"A Modest Proposal"

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"A Modest Proposal" Considering the fact that about 99.9 percent of the population today would not ever contemplate eating a child, Jonathon Swift's A Modest Proposal is quite inventive and ironic in his own wit and humor. Swift invents an approach on how to take a relatively harsh standpoint on an already harsh system. The English society created a type of economical and political plague in treating the Irish. The relationship of the English and Irish metaphorically represents back to that of the Egyptians and Israelites. Moreover, the relationship relates well to how the African minority of America is treated by the majority of the population. Swift satirically proposes that since the English government is already treating the Irish so badly, that an easy method to all the pain would be to eat the poor, Irish children. Since the Irish children at this point are ending up dying at young ages out of starvation and prostitution, the Irish might as well profit from their loss, and make the fall a fortunate fall.

Obviously enough, the Irish people's lives were not exactly optimal. ""¦they have since gone through by the oppression of landlords, the impossibility of paying rent without money or trade, the want of common sustenance, with neither house nor clothes to cover them"¦"(1053) At the time, the political plague of the Irish society consisted of the English government overtaxing, inducing poverty, and cheating the Irish people. Economically, the children were a burden on their parents, "These mothers, instead of being able to work for their honest livelihood, are forced to employ all their time in strolling to beg sustenance for their helpless infants"¦"(1048) Swift solves for this problem by simply killing the "burden" at the age of 1, for money. This way, the parents earn money for the child they have bared, and do not have to worry about the future of their child. The setback being that in his attempt to solve for the political and economical plagues in England, Swift merely proposes yet another plague.

England's plague can metaphorically tie into the history of the Egyptians and Israelites. Swift, representing Moses in his efforts to let the Israelites free, is a type of false messiah, and sarcastically strives to free the Irish from their political and economic decline. Moreover, Swift has undoubtedly taken a role in our society today. The African American society was stereotyped to be indolent and unintelligent. Because they lived in poverty, the majority decided to discriminate against them. While Swift argues that Irish children should be killed because of their small chance of surviving and leading a prosperous life, many people feel the same of the black children in America. The black children that live in today's poverty stricken areas are forced to deal with drugs, gangs, and violence on an everyday basis. Therefore, it is simple to see why it would be difficult for a young black child to stay focused, also giving him little to no chance of having a quality life. Swift parallels with this idea. He explains that the Irish children are being subjected to such harsh conditions for living, that living, all of a sudden, becomes more than trivial. Each case, in its own way, is an example of prejudice against the unalike, and how it seems to eat away at our equality. In England, the government and society as a whole victimized the Irish just as the Egyptians did to the Israelites, and as the American society did to the Africans.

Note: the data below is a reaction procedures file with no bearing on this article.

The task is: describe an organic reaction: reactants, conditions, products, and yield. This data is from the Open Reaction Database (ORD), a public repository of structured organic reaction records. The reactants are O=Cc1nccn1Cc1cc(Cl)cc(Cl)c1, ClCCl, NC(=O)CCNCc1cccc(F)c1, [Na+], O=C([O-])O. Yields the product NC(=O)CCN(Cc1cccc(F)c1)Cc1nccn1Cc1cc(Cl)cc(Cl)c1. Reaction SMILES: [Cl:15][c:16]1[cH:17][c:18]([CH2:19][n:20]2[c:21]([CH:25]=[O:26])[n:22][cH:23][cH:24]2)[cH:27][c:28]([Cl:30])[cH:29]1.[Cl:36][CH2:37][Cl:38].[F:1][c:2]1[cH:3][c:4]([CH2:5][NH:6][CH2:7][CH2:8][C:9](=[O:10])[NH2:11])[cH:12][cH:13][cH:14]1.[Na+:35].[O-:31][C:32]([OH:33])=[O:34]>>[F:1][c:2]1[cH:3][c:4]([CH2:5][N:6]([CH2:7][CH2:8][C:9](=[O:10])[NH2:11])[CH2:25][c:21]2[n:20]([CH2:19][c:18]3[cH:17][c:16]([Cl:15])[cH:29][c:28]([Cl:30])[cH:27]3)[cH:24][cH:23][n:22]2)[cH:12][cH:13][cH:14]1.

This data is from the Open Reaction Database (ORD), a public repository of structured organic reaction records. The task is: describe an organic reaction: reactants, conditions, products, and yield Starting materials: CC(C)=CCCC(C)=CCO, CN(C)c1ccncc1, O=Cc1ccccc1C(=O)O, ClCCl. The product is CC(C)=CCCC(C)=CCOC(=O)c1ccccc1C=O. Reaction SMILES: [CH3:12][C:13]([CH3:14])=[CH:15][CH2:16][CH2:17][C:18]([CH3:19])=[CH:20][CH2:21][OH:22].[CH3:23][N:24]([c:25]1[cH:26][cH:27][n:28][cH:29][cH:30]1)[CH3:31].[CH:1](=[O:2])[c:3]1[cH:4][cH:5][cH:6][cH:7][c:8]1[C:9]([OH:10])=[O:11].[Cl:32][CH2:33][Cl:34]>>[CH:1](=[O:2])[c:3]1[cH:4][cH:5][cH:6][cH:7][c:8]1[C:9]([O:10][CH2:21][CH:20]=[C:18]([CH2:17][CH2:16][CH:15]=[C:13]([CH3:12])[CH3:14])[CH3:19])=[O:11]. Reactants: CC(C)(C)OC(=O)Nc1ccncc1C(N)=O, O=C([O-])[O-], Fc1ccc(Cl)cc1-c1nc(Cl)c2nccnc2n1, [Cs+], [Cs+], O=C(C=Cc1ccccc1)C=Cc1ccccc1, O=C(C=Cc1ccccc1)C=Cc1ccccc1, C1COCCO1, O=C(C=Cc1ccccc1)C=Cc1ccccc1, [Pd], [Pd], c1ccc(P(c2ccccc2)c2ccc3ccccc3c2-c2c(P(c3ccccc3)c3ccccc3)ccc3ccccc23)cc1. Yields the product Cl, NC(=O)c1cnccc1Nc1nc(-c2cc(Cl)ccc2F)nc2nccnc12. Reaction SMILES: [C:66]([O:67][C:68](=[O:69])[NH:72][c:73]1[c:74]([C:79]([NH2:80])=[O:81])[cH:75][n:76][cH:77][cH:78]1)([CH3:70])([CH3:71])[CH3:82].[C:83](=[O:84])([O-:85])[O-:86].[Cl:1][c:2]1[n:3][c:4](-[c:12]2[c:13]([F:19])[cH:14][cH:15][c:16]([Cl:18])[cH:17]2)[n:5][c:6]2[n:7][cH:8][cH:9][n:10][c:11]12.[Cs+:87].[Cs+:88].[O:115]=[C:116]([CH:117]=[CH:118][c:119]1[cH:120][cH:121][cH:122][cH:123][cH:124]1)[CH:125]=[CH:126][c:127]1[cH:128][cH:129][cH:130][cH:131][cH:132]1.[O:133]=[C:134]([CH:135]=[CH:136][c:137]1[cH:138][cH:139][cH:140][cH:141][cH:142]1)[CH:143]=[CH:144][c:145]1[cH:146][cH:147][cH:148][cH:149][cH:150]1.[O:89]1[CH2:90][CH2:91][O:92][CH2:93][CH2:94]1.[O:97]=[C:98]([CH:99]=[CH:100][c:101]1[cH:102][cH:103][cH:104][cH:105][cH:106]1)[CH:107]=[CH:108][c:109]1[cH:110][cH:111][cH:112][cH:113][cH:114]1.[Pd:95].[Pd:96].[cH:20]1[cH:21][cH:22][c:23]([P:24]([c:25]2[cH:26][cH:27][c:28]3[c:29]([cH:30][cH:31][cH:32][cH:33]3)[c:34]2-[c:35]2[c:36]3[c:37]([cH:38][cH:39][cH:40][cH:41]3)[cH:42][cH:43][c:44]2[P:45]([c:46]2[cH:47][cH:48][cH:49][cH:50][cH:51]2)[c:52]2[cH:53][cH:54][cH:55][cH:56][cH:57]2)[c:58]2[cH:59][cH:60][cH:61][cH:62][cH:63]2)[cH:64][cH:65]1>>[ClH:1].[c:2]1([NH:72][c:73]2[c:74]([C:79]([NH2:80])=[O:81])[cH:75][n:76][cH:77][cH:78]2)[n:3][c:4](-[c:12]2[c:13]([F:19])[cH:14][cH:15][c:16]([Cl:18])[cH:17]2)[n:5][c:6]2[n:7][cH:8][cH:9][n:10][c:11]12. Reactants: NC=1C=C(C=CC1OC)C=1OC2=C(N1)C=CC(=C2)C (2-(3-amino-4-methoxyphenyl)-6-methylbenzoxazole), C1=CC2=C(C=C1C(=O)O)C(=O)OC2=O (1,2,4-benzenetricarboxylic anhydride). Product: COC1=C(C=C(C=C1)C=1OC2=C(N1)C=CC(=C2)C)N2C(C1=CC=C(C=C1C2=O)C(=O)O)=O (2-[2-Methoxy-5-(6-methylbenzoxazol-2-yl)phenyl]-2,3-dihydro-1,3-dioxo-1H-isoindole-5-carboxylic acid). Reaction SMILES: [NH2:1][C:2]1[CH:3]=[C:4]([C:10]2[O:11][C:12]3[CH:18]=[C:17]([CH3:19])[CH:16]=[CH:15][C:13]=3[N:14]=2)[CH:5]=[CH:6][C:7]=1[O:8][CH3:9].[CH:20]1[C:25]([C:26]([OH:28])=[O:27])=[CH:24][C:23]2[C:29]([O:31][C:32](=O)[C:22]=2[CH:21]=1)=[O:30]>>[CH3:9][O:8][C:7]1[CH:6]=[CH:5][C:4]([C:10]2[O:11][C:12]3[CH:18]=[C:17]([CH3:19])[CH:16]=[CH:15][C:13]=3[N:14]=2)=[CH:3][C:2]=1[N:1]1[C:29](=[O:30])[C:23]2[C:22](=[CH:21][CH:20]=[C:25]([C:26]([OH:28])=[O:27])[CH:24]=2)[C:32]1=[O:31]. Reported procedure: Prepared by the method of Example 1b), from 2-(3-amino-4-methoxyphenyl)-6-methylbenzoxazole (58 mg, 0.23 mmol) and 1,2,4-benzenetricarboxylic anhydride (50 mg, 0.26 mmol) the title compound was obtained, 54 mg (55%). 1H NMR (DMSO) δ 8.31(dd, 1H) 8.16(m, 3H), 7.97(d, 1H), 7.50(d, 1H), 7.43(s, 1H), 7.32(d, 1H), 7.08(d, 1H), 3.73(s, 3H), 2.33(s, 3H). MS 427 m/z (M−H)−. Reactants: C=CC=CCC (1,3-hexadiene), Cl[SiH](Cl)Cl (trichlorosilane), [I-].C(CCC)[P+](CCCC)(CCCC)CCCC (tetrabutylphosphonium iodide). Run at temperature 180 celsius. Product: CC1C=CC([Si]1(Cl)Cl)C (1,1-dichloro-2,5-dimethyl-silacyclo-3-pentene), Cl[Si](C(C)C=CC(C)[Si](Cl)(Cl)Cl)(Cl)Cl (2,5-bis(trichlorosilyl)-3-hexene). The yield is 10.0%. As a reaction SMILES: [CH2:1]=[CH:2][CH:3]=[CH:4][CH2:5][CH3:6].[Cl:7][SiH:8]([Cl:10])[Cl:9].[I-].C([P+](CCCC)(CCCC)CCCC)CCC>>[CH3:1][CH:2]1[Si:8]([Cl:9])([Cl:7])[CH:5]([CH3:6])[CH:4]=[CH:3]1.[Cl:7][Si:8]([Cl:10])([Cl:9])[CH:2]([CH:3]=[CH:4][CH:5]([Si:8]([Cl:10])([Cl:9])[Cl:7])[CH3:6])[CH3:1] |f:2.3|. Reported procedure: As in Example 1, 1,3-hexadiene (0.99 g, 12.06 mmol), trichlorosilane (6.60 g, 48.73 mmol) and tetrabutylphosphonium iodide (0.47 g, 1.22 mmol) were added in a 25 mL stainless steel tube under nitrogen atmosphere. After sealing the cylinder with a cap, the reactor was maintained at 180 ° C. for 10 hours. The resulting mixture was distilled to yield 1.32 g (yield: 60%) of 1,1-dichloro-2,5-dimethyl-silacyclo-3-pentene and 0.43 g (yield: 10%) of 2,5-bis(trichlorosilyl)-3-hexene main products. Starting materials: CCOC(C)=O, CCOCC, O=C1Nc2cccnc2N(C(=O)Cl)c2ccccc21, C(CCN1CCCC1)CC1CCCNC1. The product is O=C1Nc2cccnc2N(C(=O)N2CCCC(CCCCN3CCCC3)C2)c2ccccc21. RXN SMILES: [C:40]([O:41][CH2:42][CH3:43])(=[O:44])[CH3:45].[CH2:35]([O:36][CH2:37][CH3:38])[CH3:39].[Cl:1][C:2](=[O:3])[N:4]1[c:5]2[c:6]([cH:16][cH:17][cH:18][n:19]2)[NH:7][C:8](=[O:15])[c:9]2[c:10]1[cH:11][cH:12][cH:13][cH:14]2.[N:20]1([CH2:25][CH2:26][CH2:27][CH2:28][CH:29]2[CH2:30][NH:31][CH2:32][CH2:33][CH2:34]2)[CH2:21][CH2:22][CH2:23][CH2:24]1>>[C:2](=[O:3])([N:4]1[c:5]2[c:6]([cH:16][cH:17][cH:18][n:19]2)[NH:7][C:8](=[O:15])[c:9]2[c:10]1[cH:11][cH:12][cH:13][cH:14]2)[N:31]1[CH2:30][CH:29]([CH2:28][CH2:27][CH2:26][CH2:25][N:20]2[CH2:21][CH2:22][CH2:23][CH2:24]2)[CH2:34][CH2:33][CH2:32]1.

"Having been wearied out for many years with offering vain, idle, visionary thoughts, and at length utterly despairing of success, I fortunately fell upon this proposal"¦"(1053) the proposal that since children are already dying of starvation, prostitution, and extreme living conditions, and since the parents are in debt of money for taxes, food, and clothing, they might as well profit out of their loss. The first advantage is that it is obviously harder to watch an eight-year-old child die than a one year old that hasn't spent enough time in the world to actually understand. The second advantage is prevalent of all others. This is that of the fortunate fall. The fall is the death of the child. The fortune is the money made by the parents out of the death of the child. If it is known that the child cannot survive, then the comprehensible alternative would be to kill the child before he gets a chance to endure the hardships of the life to come. Another advantage is the fact that the death of the child brings the lunch of another Irish. They are not only making money from the death of the child, but also avoiding starvation. Although the fall may not be a favorable one, if it is bound to happen, a fortune is the most advantageous option.

Swift succeeds in completing his objective of proving his proposal to be the optimal of all others by making bitter and hostile references towards the treatment of the Irish. Swift has established a type of plague, above all others, that solves for all the pain that has been endured by the Irish. Although Swift's idea seems compassionless at face value, he is ""¦having no other motive than the public good of my country, by advancing our trade, providing for infants, relieving the poor, and giving some pleasure to the rich."(1054)